The Sunday before Christmas, Tim concludes our series O Come O Come Emmanuel. This talk looks at the verse of the carol calling Jesus “Rod of Jesse”, as seen in the prophecy from Isaiah. Images of despair and destruction precede the passage read in thi…
O come, Thou Day-Spring, come and cheerOur spirits by Thine advent hereDisperse the gloomy clouds of nightAnd death’s dark shadows put to flight.
The carol O Come O Come features names of Jesus from prophecies hundreds of years before his birth. This w…
The Christmas Carol O Come O Come features different names of Jesus from prophecies 200 years before his birth. Andi looks at the verse “Lord of Might”, the future hope of a just lord, ruling over all the nations.
Advent is again upon us, and this year, these four Sundays leading us to Christmas will be spent exploring the various names given to Jesus in the popular Christmas carol: O Come, O Come Emmanuel.
This week, Kirk kicks off our Advent series by looking …
Superheroes are huge at the moment. 2700 years ago, a prophet named Isaiah wrote about someone who would come and save the world; but unlike Superman, Batman, and the Flash, who are obviously super, Isaiah’s hero is named The Servant. This ordinary character doesn’t sound impressive, nor like they could save the world. Yet at Easter, we remember this person, this factual person, Jesus.
The greatest outrage of our nation this year has been focused towards the Australian Cricket Team, and their faults and failings. The players broke the rules, and went against the spirit of the game, and have been harshly criticised by people who themselves, have undoubtedly bent or broken rules to their own benefit. No body does the right thing, all the time. No one! This is why we all need the hero of the Servant, of Jesus. We don’t need to earn forgiveness, as God offers it freely through Jesus Christ, and his death on Good Friday.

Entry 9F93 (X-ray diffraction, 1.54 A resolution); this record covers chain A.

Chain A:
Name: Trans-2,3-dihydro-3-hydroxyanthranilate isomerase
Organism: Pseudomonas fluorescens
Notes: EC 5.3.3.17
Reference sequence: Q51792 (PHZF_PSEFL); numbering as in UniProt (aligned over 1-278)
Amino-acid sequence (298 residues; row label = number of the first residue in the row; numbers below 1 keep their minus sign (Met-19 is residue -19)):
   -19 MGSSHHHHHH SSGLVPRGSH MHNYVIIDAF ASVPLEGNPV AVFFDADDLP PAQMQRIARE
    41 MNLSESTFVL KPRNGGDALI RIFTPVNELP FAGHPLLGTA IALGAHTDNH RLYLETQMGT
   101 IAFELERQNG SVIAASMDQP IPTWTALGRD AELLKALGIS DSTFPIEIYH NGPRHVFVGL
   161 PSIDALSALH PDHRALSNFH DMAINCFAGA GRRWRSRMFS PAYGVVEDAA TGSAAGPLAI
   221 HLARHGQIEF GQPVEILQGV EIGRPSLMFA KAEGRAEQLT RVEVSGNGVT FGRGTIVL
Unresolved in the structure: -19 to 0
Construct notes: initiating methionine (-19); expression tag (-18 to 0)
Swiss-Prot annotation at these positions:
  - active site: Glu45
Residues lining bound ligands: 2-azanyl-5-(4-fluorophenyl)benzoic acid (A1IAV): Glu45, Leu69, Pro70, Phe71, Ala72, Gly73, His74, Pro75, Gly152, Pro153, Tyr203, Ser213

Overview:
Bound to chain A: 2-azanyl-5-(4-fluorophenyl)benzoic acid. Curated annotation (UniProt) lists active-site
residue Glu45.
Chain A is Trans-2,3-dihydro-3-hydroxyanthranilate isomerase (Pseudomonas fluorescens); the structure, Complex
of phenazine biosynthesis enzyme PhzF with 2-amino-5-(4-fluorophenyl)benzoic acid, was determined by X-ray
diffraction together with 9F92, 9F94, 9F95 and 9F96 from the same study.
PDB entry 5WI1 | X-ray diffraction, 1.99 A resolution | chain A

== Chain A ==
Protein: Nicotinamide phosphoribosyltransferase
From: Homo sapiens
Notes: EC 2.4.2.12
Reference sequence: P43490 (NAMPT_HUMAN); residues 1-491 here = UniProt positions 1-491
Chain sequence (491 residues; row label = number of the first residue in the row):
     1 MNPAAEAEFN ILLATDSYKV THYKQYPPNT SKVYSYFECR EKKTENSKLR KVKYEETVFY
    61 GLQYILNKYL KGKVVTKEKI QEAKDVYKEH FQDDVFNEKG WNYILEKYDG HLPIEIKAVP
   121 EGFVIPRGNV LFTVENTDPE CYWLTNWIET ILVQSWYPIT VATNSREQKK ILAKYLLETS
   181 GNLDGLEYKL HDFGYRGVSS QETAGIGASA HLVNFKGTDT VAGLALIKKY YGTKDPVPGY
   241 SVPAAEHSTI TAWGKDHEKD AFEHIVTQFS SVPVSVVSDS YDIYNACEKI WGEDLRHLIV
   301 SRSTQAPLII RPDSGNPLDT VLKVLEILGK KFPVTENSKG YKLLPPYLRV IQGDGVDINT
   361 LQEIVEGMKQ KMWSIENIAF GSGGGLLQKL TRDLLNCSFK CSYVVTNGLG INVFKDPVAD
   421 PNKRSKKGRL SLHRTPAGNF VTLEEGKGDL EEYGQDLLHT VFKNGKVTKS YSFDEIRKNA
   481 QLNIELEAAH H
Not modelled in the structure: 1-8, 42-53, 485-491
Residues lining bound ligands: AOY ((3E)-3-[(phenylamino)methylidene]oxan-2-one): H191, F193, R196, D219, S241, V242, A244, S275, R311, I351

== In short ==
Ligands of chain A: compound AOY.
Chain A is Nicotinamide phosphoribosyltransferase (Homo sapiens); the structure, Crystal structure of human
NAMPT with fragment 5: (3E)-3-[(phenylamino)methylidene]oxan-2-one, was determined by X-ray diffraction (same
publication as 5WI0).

Kirk wraps up our series on the prophecies of Isaiah, and the character of The Servant. Isaiah 50:4-11 speaks of the Servant being obedient, even to death, and that they are to be obeyed, in the same way that God is to be obeyed. The Servant, who we living so far in the future from these prophecies know to be Jesus, is said to bring a light into dark places. God doesn’t promise to make life easy for Christians, and the Christian faith isn’t one of earning God’s love, but accepting God’s freely given gift. God does promise to love us, though, and be with us in those dark places, and tough life circumstances we might find ourselves in.
Isaiah prophesied 700 years before Jesus was born, that a figure called the “Servant” would come. In Isaiah 49:1-13, it seems as though this Servant is the nation of Israel; but at the same time, is going to restore Israel. This Servant will also restore the entire Earth, all the nations, and show God’s compassion to everyone. Tim looks at how we as a Church are likewise called to serve the nations beyond our own walls.
Some 700 years before Jesus, a guy named Isaiah wrote about a mysterious person called “The Servant of the Lord”. Tim begins this series looking at the Servant being the one to bring justice to the world. Chapter 42 of Isaiah is applied directly to Jesus in the book of Matthew, referring to Jesus as the Servant who God has chosen, and it is this passage which Tim focuses on in this talk.